RMS closely monitored typhoon Rammasun last week as it picked up strength en route to the Philippines. The world also watched, remembering the catastrophic damage typhoon Haiyan caused last November. While Rammasun did not wreak as much havoc as Haiyan, it still left a trail of damaged buildings and flooded crop fields in the Phillipines, southeast China and Vietnam. Below, RMS looks at the property damage and insurance industry implications as the typhoon hit both denser commercial metropolitan areas and agricultural provinces.
RMS reports that on Friday, July 19 Super typhoon Rammasun, one of the strongest to hit southeast China in recent years, made three landfalls in the provinces of Hainan, Guangdong, and Guangxi.
Rammasun has significantly impacted the Philippines, southeast China and Vietnam. Rammasun brought strong winds, heavy rain, and storm surge to some coastal areas with close to 300,000 buildings damaged in the affected countries.
In China, damaging wind and floods have destroyed at least 37,000 homes and ravaged 468,500 hectares of crops in Hainan, Guangdong and Guangxi provinces. Virtually all brick-and-tile houses in the town of Wengtian, Hainan were either destroyed or had their roofs removed. Within a 24 hour period up to 15 inches of rain fell in the city of Haikou; the week before Rammasun hit, the southeastern provinces were reportedly experiencing heavy floods, which have only been exacerbated by the typhoon.
“Typhoon-related flood, which includes both rainfall driven and coastal flooding, contributes as much as 80% to typhoon average annual loss in China, with the coastal provinces driving the loss,” said Nikki Chambers, hazards scientist at RMS. “July to October are the most active months for typhoons in this region. On average 6 typhoons make landfall a year in China and typhoon Rammasun highlights the importance of accounting for all sources of typhoon losses, of which flood is the main driver.” Insurance penetration is extremely low in China particularly for residential risk, slightly higher for commercial and industrial lines of business. On average, about 15% of property risk in China is insured. Insurance penetration varies by province; Hainan has one of the lowest insurance penetrations in China. Guangdong is one of the more prosperous provinces; it is the second largest province for property insurance purchases, with 41.7 billion yuan (US$6.8 billion) in direct premiums for property insurance in 2012, according to the China Insurance Regulatory Commission.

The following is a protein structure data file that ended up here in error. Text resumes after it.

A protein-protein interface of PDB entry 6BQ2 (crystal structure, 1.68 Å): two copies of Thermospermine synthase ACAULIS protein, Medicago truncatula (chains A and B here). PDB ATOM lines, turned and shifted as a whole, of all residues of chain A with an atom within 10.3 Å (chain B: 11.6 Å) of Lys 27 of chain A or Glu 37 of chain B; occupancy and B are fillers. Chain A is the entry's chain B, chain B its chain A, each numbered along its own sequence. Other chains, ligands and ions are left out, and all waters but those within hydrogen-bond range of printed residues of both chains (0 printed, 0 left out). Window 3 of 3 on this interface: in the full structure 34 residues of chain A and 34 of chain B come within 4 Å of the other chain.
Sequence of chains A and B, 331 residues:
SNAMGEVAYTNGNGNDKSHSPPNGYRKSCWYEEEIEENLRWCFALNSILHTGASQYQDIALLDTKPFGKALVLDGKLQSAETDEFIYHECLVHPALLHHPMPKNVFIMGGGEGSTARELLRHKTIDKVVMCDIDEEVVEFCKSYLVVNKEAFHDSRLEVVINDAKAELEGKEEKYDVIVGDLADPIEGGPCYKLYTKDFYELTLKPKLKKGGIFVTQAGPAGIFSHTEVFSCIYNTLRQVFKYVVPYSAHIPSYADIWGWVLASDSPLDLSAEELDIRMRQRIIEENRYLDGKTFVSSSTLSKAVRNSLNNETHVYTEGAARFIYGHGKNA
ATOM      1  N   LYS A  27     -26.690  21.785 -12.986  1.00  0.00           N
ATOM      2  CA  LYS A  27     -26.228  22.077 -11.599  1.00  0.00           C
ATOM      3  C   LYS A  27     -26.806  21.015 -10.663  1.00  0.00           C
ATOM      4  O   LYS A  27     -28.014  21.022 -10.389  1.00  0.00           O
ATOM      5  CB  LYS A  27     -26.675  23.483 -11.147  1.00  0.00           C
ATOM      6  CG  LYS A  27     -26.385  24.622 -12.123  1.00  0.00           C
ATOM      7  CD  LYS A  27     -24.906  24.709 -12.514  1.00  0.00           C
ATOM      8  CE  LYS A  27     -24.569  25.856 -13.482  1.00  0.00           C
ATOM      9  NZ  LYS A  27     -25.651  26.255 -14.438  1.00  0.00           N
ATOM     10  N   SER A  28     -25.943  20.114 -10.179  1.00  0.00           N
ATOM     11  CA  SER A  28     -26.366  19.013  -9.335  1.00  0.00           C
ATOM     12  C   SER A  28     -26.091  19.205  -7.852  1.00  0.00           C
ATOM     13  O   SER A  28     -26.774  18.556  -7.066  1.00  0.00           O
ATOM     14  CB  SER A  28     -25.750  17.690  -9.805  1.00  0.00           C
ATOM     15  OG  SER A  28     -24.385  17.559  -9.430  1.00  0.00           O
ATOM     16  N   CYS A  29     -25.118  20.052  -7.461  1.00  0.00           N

The typhoon wreaked havoc earlier in the week in the northern Philippines, which is still rebuilding after Typhoon Haiyan. Rammasun made its first landfall in the largely agricultural provinces south of the capitol Manila, leaving 94 people dead, and over 111,000 houses damaged, of which nearly 28,000 have been totally destroyed and 83,000 have been partially damaged., Based on analysis from the RMS Philippines Economic Exposure Database, the impacted provinces in the Philippines from Rammasun contains over 100 bn USD of insurable commercial building exposure, 80 bn USD of industrial building insurable exposure, and over 215bn USD of residential building exposure. Based on the RMS Philippines industrial cluster catalog, industry is clustered around metro Manila and in areas to the north and south of the capital in Central Luzon, which are located within the affected area of Rammasun. The insurance penetration rates in the Philippines is relatively low, though higher for commercial and industrial lines of business and will be centred around Manila and the industrial zones.
In northern Vietnam, Typhoon Rammasun made landfall Saturday morning, causing heavy flooding. At least eight people have died and it has affected more than 6,000 homes. The typhoon has damaged 3,300 hectares of rice and other crops and disrupted traffic in the region. Typhoon, Matmo, with maximum winds of 150km/h, is now threatening the area ravaged by Rammasun. RMS is monitoring the situation closely.